Brimming with nutritional goodness, superfoods have become a must in our daily diet. But with so many on the market, which ones are worth the money, and what do you do with them? So you know your acai from your cacao, we’ve edited down our favourites to stock up on now.
This nutrient-packed water algae gets its nutrients through photosynthesis and has all the protein, vitamins, minerals, digestive enzymes and chlorophyll your body needs for near-perfect nutrition. Spirulina – once referred to as “the food for the future” by the United Nations World Food Conference – should also be taken for its iron content, which is over 200% of your daily RDA. It’s also a winner for preventing anaemia and supporting a healthy pregnancy.
HOW TO EAT? With a slightly nutty flavour, spirulina works well in savoury dishes – try sprinkling over kale chips, mixing into eggs, stirring into hummus or simply add to smoothies or overnight oats for a nutrition hit.
When you spot Manuka honey next to the regular stuff at your local supermarket, the price difference might make you think twice, but there’s a reason this New Zealand export is worth its weight in gold. Boasting more vitamins, minerals, amino acids and enzymes than regular honey, as well as antibacterial properties that make it a powerful healing agent, Manuka honey can balance the digestive system, soothe acne, eczema, burns, wounds and even ease IBS. Just remember that all honey is a natural form of sugar, so it’s best consumed in moderation.
HOW TO EAT? Experts say that to reap the benefits of Manuka, you should take around one to two tablespoons a day. Either eat it from the spoon for an intense hit or incorporate it into your breakfast routine – spread on toast or stir into yoghurt and porridge.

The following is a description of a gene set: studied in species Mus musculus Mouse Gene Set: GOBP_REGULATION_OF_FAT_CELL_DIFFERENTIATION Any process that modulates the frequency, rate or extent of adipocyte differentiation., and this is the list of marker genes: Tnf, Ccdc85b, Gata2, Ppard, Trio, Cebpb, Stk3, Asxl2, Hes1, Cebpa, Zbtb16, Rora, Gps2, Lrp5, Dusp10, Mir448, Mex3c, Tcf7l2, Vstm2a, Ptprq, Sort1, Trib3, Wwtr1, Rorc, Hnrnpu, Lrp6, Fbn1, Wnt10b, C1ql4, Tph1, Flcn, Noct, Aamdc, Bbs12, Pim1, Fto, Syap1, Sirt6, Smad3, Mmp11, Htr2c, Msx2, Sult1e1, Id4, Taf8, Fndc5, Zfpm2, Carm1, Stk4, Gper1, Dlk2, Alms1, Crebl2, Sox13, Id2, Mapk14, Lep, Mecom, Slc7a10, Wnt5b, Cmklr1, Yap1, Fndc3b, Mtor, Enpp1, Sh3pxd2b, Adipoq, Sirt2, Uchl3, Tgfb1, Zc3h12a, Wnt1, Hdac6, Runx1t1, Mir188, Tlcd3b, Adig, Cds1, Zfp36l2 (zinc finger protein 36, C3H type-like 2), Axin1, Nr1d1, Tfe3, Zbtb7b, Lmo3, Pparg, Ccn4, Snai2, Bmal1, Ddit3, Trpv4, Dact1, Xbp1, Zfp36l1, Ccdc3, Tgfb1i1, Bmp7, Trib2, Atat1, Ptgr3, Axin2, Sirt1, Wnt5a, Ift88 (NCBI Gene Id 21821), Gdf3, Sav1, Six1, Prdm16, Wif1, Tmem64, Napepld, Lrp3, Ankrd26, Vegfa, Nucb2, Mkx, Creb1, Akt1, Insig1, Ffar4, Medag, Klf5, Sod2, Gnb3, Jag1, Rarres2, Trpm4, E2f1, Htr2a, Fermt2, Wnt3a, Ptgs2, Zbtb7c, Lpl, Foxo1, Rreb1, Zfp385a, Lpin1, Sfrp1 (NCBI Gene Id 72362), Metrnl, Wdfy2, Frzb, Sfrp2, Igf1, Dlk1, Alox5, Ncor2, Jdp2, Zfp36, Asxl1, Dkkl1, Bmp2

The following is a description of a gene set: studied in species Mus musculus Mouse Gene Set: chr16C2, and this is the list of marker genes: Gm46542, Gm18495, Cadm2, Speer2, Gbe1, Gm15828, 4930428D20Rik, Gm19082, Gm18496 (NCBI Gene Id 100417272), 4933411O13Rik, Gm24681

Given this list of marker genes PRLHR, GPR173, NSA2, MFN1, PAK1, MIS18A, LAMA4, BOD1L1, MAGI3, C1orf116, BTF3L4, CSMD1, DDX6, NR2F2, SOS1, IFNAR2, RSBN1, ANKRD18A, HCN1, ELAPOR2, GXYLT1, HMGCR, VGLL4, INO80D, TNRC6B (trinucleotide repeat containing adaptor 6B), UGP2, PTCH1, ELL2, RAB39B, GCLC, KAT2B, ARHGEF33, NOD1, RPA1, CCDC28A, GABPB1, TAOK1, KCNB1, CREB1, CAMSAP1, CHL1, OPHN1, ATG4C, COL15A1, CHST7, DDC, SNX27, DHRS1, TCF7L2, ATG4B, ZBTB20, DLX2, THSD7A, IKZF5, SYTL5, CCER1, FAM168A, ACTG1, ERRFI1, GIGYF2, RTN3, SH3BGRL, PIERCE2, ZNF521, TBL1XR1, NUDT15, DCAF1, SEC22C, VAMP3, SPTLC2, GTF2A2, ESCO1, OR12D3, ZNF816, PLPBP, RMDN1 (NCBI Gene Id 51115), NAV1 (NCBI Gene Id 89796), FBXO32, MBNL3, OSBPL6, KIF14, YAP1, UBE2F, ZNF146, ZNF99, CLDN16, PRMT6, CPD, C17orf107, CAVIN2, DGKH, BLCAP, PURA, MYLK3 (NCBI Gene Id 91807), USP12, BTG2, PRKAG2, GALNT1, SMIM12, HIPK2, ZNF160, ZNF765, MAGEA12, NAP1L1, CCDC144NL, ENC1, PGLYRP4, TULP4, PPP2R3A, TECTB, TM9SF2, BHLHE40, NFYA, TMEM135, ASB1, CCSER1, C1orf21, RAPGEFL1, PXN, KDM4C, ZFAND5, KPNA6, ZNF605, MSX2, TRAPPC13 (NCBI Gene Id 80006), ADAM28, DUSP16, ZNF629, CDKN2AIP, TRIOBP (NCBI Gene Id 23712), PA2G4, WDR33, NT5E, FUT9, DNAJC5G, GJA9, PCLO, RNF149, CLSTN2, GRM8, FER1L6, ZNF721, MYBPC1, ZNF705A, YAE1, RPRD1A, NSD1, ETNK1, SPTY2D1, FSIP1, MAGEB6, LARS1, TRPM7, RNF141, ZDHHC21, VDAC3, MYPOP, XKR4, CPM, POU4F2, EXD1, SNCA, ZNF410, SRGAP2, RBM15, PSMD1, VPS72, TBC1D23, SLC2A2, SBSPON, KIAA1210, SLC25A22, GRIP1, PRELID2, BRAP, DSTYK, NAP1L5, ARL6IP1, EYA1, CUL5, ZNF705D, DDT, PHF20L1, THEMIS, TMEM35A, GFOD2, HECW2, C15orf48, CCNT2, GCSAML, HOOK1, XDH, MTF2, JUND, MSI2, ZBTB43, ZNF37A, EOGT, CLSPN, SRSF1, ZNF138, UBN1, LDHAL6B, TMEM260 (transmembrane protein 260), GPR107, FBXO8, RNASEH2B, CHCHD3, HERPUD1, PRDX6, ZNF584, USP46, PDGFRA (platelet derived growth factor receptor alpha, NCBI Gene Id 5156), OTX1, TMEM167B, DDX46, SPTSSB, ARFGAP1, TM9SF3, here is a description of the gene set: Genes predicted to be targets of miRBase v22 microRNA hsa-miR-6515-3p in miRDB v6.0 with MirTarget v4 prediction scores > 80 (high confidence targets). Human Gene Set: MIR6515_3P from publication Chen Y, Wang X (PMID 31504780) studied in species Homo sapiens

Most of us are familiar with its earthy flavour and golden colour, but turmeric is much more than just an ingredient in your favourite curry. Research shows it has many benefits and may help ward off dementia as well as reducing your risk of cancer. A close relative of ginger root, turmeric is also known for its anti-inflammatory properties and can help to support gut health, including easing digestion and bloating.
HOW TO EAT? Toss with roasted vegetables, add to rice, blend into soups or smoothies or make a tea by simmering turmeric with milk and honey. If you’re not keen on the flavour, you can also reap the benefits from taking turmeric in capsule form.
A relatively affordable superfood, flaxseed has been a staple food across Africa, Asia and Europe for centuries. Also known as flax or linseed, flaxseed is naturally brimming with fibre, protein, B vitamins, vitamin E and magnesium, phosphorous and copper. This superfood can also help to decrease the ratio of LDL (bad) to HDL (good) cholesterol in the body, as well as protect our blood vessels from inflammation.
HOW TO EAT? Sprinkle ground flaxseed on oats, add it to smoothies or mix it into your baked goods for a nutrient boost. Flaxseed oil is also a fantastic way to add a nutty flavour to your meals – try drizzling on salad or roast vegetables.
A small, dark purple berry originating from Brazil, acai (pronounced ah-sigh-ee) is full of antioxidants and essential fatty acids, making it a superfood that can help to minimise the effects of ageing as well as support the immune system and promote healthy skin. The purple berry – which tastes like a mix of blueberries and chocolate – contains 300% more antioxidants than blueberries, and can help to protect cells from damage, reduce inflammation and prevent disease.
HOW TO EAT: Widely available in powder form, one of the easiest (and tastiest) ways to incorporate acai into the diet is via a smoothie.
Cacao contains more antioxidants than any plant food on earth. A potent mix of beneficial natural compounds, including serotonin, endorphins, phenylethylamine, tryptophan and anandamide, all of which have been shown to ease depression and create feelings of wellbeing and happiness. Extremely rich in antioxidants, cacao is also known to support cardiovascular health and help alkalise the body.
HOW TO EAT: Use in desserts and hot chocolate in place of regular cocoa powder or try mixing into smoothies and energy balls.